In his latest work, productivity guru Tiago Forte expands upon his PARA method for organising information across projects, responsibilities, interests, and inactive materials. This brief book promises to help readers gain focus, unlock creativity, and stop wasting time looking for information - lofty goals for such a slim volume. Yet by focusing readers’ efforts around concrete goals rather than broad topics, Forte makes an ambitious case for the power of simplicity.
At just 18,000 words, The PARA Method introduces no major revelations for readers already familiar with Forte’s PARA framework or Zettelkasten note-taking system. Instead, Forte elucidates his model with ample examples and no-nonsense writing, stripping away needless complications from the world of personal knowledge management. Seasoned adherents may baulk at the book’s brevity or lack of new material. However, for newcomers overwhelmed by elaborate life organisation schemes, the book provides a simple and flexible starter kit.
While one reviewer felt the book contained too many filler graphics, its visual and textual examples help simplify concepts some readers have struggled to implement. By naming the inherent categories we organise around — Projects, Areas of responsibility, Resources, and Archives — Forte provides intuitive homes for life’s influx of information. Breaking broad topics like “research” or “marketing” into component projects and resources, he argues, allows for more targeted focus and clearer tracking of progress over time.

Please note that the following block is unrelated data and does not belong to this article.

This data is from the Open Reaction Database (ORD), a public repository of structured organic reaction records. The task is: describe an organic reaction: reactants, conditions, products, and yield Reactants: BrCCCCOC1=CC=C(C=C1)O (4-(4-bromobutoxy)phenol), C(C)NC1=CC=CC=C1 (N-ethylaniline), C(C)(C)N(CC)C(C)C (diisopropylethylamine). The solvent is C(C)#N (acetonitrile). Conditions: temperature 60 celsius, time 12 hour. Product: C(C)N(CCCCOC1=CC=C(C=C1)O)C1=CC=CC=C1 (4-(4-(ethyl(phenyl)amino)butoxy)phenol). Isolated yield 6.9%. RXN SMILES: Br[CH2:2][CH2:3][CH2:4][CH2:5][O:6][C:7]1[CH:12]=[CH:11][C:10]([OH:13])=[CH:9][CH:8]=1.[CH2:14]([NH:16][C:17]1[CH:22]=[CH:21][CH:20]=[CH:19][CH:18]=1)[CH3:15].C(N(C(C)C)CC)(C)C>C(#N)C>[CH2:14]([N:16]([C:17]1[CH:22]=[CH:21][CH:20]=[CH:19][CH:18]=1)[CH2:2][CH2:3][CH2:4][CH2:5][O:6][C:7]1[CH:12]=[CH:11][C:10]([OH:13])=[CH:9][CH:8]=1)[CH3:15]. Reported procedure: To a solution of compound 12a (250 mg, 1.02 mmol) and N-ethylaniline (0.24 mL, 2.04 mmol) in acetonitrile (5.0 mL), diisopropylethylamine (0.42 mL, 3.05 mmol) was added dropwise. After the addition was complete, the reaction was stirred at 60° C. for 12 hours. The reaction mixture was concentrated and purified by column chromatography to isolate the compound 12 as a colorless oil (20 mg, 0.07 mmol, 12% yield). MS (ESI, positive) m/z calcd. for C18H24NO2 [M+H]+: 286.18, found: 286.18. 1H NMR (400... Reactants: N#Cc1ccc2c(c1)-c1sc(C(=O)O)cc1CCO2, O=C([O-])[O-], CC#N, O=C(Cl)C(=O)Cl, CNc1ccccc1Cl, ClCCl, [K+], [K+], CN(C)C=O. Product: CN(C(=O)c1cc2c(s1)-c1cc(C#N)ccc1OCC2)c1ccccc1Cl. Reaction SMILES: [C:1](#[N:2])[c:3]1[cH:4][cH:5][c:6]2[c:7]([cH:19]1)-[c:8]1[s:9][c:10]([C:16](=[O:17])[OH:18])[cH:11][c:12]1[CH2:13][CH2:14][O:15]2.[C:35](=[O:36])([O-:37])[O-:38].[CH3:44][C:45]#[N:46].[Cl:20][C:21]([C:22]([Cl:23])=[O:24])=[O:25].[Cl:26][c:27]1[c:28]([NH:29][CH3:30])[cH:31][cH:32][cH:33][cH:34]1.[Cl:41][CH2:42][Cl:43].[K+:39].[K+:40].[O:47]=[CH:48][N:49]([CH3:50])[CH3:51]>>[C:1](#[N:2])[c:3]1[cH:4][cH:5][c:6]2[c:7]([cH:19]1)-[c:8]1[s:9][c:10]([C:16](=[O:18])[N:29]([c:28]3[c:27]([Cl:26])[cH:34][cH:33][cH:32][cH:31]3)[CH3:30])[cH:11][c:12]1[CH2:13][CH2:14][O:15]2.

Critics caution that Forte’s system Constable constrains certain types of thought work, namely the free-association encouraged in the note-taking framework. However, PARA’s focus on actionability makes it uniquely fit for goal-oriented knowledge work. Though projects impose more structure than some may like, Forte insists perfectionism should take a backseat to simply maintaining the system. Even an outdated or messy PARA method, the book urges, beats muddy, overwhelming chaos.
Accessible and blessedly jargon-free, The PARA Method distils personal knowledge management down to its essence. By organising information by intended use rather than topic, Forte brings order to the deluge of modern life. While not without limitations, PARA’s simplicity lowers the barrier to entry for readers seeking to apply productivity principles amid real-world responsibilities and constraints. For those struggling to implement sophisticated methods like Zettelkasten or Building a Second Brain, The PARA Method offers an action-focused starter framework ripe for customization. More manifesto than manual, the book provides a philosophical lodestar and launching pad for readers charting their own paths toward creativity and control.
Reviewer: Chris Reed